There’s something to be said for a live radio broadcast of an event. You just need a mic, some way to transfer your signal to the station or an intermediate feeding mechanism, such as satellite, and you’re good to go. But when it comes to online publishing, you have to depend on a some way to transfer your data to the host servers, and in a live event, that usually means some sort of mobile Internet hookup, or Wi-Fi.
Here at San Francisco’s Moscone West, we have a live hookup for the latter, but it was disabled, as expected, during the keynote.
The keynote was a mixed bag, other than the fact that I tripped during my run to the front rows of the press area. No sympathy from anyone, but no injuries either.
Some of the expectations from the rumor sites, such as updated note-books, to take advantage of new Intel chips, weren’t announced. There was also nothing about the iPod either, because the WWDC was sharply focused on just two things: The completion of Apple’s transition to Intel chips, and the first look at Mac OS X Leopard.
The Power Mac’s successor, the Mac Pro is shipping today, and it comes in the same basic case as the Power Mac. But Apple is taking advantage of the cooler-running Intel Xeon processors and adding lots of extra room inside for up to four hard drives and two optical drives. The standard configuration, at $2,499, includes a pair of 2.66GHz Xeons, but you can get up to 3GHz and lots of options if you opt for a custom configuration. A Xeon-equipped Xserve will ship in October.
Coming in the spring of 2007 is Mac OS X Leopard. Alas some features are still labeled by Steve Jobs as “Top Secret,” which means we won’t know about them for a while. For now, there’s no indication of any changes to the Finder or the rest of the interface, but there are some nifty enhancements for iChat, Mail, Dashboard, Spotlight, and the rest of the pack.
One of my favorite new features is the system-wide backup/restore utility, Time Machine. Apple says that just 26% of Mac users do backups, and only 4% use dedicated backup software. With Time Machine and an external drive or server, it’s all done automatically. Even better, if you accidentally misplace or delete a file, you can search back through time (or at least the timeframe tracked by Time Machine) to find the file and restore it.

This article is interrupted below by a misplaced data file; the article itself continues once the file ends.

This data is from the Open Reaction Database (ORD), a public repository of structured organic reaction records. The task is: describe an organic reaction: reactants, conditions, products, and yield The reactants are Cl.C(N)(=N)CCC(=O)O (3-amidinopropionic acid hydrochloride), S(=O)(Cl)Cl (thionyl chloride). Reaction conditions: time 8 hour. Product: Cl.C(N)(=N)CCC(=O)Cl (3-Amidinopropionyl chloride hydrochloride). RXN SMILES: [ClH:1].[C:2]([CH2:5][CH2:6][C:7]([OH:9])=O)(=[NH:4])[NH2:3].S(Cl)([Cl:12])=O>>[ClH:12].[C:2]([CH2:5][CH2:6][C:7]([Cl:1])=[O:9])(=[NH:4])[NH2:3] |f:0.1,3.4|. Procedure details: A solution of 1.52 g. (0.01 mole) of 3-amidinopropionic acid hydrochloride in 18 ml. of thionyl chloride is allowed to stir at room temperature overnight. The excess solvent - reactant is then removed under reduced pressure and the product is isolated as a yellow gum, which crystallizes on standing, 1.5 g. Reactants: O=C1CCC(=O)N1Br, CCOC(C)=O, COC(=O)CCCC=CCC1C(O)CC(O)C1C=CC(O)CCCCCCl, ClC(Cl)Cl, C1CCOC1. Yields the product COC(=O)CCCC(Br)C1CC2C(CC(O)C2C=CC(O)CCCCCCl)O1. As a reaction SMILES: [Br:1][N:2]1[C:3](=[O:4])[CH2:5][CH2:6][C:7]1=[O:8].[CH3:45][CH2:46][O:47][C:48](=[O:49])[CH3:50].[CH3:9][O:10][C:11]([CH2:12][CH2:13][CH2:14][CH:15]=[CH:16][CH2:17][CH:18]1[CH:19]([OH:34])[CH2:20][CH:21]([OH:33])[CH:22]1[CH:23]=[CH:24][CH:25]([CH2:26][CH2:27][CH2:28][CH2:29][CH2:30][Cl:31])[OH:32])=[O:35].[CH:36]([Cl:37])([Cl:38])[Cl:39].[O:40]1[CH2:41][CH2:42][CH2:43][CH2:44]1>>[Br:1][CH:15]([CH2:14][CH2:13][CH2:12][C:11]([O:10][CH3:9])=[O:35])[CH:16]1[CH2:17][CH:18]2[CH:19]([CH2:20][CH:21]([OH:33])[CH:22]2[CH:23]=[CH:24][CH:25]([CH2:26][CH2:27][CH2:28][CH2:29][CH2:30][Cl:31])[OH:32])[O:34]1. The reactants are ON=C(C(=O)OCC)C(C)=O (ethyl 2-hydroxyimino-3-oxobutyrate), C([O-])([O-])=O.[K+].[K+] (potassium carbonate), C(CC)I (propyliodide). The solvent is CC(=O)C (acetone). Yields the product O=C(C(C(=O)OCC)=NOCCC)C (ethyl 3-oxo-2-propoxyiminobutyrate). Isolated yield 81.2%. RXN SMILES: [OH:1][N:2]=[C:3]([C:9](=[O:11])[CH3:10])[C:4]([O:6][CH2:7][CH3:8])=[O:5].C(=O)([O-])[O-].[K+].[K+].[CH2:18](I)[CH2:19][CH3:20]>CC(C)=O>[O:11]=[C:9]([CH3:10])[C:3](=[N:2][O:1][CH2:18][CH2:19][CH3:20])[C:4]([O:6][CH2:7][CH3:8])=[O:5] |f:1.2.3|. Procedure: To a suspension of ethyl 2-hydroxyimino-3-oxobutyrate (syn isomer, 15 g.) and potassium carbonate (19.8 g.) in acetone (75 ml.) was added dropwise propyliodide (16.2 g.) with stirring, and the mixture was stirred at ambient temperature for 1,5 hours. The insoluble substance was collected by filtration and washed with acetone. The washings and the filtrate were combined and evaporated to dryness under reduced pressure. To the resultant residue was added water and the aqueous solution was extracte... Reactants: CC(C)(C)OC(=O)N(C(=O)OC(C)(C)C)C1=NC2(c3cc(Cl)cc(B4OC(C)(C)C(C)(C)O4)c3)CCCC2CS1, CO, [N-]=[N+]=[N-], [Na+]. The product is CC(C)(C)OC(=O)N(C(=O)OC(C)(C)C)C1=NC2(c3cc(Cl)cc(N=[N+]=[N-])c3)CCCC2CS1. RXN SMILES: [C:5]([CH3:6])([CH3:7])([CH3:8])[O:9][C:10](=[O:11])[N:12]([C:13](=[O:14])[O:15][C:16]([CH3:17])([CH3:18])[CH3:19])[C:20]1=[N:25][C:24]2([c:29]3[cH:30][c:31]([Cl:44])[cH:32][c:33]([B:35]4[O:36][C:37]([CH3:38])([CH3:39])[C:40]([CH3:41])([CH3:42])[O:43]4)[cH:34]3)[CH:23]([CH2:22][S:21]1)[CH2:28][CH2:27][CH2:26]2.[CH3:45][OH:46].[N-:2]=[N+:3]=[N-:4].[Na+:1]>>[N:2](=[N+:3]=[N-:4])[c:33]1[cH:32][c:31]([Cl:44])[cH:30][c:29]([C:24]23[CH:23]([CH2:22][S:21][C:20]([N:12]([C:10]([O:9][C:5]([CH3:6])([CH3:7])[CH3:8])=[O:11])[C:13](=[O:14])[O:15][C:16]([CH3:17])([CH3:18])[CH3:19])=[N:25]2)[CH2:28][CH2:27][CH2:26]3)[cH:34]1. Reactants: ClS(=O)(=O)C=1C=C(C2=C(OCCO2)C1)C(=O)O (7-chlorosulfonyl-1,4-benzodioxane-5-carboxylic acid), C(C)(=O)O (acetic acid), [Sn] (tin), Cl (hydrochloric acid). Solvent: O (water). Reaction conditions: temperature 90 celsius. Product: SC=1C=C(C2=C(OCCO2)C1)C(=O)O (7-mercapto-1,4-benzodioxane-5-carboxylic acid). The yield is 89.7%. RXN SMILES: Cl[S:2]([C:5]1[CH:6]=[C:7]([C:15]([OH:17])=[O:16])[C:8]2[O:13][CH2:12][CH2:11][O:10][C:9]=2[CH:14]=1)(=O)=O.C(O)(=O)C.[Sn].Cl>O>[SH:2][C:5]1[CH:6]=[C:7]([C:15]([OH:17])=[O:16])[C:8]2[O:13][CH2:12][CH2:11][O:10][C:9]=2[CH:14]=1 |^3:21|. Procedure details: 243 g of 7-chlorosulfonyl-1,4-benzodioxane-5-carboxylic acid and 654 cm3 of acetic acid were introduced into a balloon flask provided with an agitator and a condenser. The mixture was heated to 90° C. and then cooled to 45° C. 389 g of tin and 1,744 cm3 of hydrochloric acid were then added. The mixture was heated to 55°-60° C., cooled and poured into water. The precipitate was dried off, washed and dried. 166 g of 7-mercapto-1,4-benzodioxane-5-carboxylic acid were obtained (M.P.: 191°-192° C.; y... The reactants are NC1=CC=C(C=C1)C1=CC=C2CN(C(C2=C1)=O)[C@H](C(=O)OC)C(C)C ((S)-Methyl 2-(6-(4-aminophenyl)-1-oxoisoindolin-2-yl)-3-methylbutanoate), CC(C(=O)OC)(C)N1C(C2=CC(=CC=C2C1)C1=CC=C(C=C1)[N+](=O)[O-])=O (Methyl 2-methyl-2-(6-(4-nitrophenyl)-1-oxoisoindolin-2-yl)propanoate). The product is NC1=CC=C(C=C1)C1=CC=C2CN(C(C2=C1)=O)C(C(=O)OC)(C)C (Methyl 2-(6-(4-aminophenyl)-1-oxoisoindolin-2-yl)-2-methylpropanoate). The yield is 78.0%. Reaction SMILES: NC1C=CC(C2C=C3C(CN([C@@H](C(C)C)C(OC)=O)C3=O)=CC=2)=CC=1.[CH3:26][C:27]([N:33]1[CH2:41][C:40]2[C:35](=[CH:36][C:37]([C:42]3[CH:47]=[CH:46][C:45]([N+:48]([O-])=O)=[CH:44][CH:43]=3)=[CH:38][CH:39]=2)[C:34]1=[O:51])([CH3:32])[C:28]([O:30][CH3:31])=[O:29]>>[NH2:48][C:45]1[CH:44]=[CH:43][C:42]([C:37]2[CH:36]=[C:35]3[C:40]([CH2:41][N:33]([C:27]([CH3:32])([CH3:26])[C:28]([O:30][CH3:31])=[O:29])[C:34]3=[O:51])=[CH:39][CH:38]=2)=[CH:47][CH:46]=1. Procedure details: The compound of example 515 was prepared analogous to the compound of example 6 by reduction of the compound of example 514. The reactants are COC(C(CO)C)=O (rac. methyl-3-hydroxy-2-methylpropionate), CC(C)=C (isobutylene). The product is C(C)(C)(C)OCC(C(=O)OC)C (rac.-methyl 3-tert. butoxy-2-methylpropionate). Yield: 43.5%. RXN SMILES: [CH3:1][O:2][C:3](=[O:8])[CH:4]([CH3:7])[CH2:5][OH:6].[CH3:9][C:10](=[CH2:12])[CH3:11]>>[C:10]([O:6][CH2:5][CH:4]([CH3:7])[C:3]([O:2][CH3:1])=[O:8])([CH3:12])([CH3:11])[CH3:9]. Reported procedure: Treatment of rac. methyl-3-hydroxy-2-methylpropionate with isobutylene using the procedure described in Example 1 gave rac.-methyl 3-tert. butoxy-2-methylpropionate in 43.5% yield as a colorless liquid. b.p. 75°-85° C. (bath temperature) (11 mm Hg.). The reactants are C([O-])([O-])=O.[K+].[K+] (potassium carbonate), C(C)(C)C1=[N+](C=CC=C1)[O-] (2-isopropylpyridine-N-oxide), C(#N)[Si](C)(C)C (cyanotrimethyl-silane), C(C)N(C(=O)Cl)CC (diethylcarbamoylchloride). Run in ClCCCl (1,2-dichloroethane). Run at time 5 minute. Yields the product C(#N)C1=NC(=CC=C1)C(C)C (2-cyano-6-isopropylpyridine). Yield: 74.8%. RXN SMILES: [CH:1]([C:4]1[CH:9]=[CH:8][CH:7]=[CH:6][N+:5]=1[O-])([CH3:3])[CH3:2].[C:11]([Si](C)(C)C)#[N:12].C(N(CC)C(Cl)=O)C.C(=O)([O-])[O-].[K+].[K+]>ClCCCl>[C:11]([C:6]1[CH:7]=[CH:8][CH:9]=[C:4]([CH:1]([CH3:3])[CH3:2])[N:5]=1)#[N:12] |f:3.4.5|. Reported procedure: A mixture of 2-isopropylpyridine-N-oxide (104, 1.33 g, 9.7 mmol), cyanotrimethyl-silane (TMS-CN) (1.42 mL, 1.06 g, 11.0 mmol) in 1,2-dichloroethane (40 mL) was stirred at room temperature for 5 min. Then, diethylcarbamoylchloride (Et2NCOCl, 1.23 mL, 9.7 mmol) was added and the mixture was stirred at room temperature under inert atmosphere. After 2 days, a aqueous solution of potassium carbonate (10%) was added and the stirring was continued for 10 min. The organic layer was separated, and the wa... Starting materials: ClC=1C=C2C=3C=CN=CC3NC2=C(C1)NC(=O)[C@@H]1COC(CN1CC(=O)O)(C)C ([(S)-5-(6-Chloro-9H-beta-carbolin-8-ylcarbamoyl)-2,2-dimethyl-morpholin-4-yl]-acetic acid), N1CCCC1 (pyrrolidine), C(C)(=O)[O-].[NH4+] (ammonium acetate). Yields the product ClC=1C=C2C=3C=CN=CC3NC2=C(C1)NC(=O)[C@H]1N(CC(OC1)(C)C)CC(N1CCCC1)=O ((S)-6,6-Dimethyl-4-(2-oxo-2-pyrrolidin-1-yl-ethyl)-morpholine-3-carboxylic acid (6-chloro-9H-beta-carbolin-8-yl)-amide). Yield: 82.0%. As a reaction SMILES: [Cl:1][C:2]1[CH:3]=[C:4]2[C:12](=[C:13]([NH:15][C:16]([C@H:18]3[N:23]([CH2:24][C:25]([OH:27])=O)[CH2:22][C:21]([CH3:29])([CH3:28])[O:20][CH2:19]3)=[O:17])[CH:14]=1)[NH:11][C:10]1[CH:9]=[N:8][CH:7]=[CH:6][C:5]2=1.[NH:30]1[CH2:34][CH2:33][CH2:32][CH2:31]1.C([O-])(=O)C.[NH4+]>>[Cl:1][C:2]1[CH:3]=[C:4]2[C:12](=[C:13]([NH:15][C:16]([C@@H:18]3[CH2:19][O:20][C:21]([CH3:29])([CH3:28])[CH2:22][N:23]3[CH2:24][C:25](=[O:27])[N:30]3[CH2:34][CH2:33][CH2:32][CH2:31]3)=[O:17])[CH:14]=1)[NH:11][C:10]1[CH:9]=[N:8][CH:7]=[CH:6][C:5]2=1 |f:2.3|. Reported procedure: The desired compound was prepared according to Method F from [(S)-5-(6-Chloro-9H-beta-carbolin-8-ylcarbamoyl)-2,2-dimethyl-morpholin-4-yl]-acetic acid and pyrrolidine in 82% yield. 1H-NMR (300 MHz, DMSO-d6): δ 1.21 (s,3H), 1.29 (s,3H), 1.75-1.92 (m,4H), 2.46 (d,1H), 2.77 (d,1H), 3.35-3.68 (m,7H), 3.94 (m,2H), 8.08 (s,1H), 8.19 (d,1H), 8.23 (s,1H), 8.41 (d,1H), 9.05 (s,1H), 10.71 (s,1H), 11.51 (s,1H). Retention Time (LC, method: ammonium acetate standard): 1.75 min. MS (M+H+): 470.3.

Jobs also said that all of the needed applications would be bundled with Leopard, including a revised Front Row and Photo Booth. He didn’t say anything about iLife, but since it’s critical to getting the most power out of Leopard, I wouldn’t be surprised if they were included.
That also means, of course, that the price may be higher. I’m betting on $179 to $199, but that, and a broader picture of the scope of Tiger, is still to come.
While the keynote was somewhat dull, it also fueled the conspiracy theories. Jobs gave lots of stage time to his underlings, including Phil Schiller, and some (not this writer) might want to speculate that the way is being paved for the eventual transition to a new CEO, who’d have help to deliver the keynotes.
Or maybe Jobs was just feeling generous and wanted to give his hard-working staff more lines to deliver during a keynote.
I’ll have more to say in the next few days, but I welcome your comments in the meantime.